The legislation failed to advance in a 46-48 vote.

The bill, dubbed the Women’s Health Protection Act, aimed to “protect a person’s ability to determine whether to continue or end a pregnancy, and to protect a health care provider’s ability to provide abortion services.” The House had passed the legislation in a nearly party-line vote in late September — even though the bill was not expected to have the necessary votes to pass the 50-50 Senate, as legislation in the chamber requires Republicans to join Democrats to get at least 60 votes to break a filibuster.

The bill’s failure in the Senate comes as Republican-led states have introduced and advanced bills across the nation that make it harder for women to access abortions and threaten health-care providers who perform the procedure.

A Texas law took effect in September that bans abortions after about six weeks of pregnancy and allows private citizens to bring civil suits against anyone who assists a pregnant person seeking an abortion in violation of the ban. And the Supreme Court justices are expected to decide later this year a separate Mississippi case that presents a direct challenge to Roe v. Wade, the 1973 landmark decision legalizing abortion nationwide.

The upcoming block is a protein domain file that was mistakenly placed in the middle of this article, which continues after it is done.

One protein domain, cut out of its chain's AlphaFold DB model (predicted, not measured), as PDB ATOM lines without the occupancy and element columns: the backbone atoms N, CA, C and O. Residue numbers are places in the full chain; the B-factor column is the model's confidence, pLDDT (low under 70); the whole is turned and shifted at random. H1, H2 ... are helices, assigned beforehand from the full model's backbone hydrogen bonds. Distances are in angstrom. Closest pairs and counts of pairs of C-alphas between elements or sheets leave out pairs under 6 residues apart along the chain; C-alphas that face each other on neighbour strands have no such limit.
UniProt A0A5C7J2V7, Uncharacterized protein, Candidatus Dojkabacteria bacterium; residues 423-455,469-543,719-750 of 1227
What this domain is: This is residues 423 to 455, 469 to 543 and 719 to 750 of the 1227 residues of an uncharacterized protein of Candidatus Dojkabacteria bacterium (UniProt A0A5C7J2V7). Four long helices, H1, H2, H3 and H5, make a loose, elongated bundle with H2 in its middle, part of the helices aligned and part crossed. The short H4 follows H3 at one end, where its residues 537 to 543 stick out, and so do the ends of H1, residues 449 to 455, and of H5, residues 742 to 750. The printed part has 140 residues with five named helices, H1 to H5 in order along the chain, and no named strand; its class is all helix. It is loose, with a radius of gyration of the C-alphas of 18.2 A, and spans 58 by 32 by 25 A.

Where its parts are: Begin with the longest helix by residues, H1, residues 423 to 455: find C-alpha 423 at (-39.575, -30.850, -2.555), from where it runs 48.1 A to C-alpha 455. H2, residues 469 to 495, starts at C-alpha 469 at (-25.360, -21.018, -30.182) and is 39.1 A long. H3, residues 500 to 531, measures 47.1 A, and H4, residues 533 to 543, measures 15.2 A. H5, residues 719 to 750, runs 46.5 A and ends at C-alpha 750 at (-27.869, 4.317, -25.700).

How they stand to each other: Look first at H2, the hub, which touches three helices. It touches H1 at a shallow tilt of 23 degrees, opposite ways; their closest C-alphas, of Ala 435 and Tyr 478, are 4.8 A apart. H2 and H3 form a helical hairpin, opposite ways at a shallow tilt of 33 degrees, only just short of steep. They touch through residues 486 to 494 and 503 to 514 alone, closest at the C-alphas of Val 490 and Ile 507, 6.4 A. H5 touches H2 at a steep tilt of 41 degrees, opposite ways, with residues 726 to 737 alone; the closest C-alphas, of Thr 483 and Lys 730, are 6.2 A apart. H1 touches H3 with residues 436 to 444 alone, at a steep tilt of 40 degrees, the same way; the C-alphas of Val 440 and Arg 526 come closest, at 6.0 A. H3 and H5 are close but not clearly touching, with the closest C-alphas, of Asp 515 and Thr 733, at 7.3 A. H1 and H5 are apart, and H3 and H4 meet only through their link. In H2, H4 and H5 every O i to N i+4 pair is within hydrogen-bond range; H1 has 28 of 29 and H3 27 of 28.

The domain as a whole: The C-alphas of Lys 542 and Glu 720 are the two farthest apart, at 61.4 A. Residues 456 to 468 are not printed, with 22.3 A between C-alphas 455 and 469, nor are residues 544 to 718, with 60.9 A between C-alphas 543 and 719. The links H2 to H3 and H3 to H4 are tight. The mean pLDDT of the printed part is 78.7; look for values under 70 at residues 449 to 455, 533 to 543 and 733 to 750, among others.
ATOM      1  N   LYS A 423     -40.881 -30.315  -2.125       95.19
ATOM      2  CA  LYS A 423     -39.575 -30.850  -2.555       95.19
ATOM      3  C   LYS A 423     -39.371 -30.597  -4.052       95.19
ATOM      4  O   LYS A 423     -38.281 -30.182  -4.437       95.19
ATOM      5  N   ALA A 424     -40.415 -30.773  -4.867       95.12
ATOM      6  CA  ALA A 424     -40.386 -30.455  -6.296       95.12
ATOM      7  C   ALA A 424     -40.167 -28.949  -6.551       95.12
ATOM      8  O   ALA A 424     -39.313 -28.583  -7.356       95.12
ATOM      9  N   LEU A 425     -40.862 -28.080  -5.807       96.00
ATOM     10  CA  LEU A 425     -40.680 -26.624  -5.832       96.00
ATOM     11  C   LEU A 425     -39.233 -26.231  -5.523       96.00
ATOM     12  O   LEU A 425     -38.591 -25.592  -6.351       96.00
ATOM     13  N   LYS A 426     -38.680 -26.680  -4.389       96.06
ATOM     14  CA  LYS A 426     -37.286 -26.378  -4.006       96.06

Following that controversial Texas law taking effect, House Speaker Nancy Pelosi had announced the House would take up the Women’s Health Protection Act.

Pelosi argued that the time had come to pass the legislation, considering Democrats’ control of the House — where the majority of members support abortion rights — and a Democrat serving as president.

Senate Majority Leader Chuck Schumer, speaking at a news conference ahead of the vote, said abortion restrictions passed at the state-level “largely fly in the face of public opinion, common sense, and frankly common decency. We must fight to stop these insidious efforts to curtail a woman’s right to access safe, legal abortion.”

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